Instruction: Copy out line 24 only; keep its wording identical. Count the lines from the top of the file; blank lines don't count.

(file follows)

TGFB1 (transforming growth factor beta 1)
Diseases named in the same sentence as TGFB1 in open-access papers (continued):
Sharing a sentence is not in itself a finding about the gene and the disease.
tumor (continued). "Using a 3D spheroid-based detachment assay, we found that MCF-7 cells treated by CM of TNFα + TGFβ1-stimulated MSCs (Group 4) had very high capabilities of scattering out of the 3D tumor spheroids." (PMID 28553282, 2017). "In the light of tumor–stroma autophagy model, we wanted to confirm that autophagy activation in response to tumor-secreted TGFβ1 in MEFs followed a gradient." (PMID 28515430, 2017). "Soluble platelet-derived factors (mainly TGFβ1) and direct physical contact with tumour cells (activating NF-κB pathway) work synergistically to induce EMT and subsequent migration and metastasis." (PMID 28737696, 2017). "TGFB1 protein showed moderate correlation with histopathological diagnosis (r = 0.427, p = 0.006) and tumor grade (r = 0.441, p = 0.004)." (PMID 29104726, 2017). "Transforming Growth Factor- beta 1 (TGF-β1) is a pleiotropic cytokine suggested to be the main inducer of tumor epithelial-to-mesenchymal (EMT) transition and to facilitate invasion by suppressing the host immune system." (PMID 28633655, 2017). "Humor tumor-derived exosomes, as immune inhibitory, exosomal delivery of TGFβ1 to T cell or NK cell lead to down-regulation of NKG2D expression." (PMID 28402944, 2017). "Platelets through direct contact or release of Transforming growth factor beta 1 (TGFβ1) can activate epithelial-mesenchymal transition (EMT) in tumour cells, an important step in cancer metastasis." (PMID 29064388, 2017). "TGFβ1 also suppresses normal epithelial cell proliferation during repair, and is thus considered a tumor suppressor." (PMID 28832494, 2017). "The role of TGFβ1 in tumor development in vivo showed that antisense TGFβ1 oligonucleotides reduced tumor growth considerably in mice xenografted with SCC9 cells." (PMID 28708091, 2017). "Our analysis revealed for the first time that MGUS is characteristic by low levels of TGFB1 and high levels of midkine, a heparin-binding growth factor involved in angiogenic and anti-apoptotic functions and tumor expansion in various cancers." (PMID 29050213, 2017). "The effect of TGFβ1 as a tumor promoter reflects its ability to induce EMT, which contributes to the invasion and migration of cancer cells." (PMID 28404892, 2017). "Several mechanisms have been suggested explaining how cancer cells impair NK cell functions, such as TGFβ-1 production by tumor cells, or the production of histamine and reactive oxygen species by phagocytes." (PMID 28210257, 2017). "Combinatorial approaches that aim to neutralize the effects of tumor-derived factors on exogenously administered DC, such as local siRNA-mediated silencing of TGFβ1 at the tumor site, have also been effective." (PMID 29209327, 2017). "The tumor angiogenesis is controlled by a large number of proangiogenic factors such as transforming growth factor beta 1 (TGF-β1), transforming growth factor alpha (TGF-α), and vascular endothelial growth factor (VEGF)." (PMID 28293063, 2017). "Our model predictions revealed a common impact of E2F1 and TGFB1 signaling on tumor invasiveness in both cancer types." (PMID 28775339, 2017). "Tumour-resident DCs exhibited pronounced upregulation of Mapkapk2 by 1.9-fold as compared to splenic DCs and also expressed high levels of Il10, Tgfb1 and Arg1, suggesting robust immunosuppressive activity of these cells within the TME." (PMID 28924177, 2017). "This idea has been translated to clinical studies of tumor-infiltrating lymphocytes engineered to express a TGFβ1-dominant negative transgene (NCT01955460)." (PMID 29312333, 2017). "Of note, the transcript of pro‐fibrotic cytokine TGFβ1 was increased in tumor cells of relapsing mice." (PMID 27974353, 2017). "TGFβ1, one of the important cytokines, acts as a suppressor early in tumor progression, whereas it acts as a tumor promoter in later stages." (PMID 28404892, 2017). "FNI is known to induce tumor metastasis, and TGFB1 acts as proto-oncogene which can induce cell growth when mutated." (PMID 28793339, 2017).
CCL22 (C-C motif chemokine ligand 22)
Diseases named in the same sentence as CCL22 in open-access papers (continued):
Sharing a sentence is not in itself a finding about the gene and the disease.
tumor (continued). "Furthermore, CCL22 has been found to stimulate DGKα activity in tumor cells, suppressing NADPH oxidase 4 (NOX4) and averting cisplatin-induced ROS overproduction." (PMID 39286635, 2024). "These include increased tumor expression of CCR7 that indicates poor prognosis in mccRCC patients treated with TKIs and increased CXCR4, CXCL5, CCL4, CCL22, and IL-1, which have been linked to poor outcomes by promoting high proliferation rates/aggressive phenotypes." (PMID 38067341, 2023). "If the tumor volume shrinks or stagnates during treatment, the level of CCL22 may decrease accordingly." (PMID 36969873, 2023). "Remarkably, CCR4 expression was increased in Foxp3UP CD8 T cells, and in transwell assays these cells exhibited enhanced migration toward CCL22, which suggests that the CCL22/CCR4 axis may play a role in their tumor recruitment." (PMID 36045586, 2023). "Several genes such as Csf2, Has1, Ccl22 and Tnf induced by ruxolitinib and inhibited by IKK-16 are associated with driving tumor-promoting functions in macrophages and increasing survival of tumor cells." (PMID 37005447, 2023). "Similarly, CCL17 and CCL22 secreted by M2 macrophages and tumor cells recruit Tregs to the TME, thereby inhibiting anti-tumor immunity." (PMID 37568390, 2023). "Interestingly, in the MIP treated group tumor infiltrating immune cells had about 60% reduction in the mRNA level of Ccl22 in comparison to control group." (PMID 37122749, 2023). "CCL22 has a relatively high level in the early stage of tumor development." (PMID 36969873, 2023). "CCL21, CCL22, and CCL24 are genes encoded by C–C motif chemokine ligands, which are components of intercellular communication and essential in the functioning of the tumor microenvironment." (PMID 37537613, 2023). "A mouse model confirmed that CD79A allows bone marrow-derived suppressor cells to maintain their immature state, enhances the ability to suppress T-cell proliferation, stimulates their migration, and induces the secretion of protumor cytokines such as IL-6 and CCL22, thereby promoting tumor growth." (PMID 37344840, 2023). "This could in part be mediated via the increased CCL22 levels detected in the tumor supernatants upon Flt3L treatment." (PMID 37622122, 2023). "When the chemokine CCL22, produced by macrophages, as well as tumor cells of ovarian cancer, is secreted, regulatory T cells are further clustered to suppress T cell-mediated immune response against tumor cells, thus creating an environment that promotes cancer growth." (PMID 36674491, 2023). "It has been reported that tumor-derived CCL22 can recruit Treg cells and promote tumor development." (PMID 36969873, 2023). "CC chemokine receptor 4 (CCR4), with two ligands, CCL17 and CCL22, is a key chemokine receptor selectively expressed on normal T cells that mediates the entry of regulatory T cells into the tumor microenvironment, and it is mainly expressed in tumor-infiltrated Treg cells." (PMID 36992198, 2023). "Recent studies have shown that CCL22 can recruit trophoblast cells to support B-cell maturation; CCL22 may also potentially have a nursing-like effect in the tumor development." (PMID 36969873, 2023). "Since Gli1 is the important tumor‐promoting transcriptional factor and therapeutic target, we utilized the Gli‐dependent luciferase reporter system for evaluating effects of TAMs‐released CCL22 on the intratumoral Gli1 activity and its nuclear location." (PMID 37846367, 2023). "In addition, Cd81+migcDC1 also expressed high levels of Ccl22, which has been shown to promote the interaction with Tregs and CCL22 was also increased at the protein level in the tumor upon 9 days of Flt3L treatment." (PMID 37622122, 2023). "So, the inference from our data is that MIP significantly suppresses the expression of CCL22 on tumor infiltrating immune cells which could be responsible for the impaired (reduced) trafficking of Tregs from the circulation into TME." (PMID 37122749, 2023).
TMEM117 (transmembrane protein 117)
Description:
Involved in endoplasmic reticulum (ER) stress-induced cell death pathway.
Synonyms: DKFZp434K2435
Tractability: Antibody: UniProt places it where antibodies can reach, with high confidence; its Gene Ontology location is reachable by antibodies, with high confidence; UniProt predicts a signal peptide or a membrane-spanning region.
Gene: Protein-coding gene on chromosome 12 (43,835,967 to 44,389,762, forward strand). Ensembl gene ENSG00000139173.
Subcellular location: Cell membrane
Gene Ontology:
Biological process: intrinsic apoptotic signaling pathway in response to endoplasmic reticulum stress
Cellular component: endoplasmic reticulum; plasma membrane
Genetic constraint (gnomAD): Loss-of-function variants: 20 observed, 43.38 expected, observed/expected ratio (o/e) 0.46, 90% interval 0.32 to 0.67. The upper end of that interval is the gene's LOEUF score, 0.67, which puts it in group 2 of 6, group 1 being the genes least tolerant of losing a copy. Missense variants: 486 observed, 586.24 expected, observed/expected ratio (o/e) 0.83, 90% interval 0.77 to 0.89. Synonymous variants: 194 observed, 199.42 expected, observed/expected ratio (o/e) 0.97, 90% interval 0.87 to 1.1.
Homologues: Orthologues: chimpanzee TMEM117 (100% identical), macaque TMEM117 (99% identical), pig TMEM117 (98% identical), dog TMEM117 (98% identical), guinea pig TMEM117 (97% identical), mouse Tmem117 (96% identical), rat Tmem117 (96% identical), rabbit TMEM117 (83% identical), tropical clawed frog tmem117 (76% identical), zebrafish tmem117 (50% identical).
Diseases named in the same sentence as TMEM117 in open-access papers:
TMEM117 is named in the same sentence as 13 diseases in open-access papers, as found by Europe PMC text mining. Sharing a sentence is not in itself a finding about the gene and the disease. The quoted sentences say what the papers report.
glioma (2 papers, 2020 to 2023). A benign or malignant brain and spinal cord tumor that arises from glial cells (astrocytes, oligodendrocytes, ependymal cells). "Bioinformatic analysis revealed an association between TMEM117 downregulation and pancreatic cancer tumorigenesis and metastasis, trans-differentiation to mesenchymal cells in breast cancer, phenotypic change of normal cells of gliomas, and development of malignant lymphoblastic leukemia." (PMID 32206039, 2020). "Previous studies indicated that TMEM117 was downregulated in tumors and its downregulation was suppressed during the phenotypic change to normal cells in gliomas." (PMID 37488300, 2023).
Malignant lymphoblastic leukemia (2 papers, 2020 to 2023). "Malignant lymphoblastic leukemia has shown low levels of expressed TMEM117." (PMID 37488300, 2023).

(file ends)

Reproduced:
Malignant lymphoblastic leukemia (2 papers, 2020 to 2023). "Malignant lymphoblastic leukemia has shown low levels of expressed TMEM117." (PMID 37488300, 2023).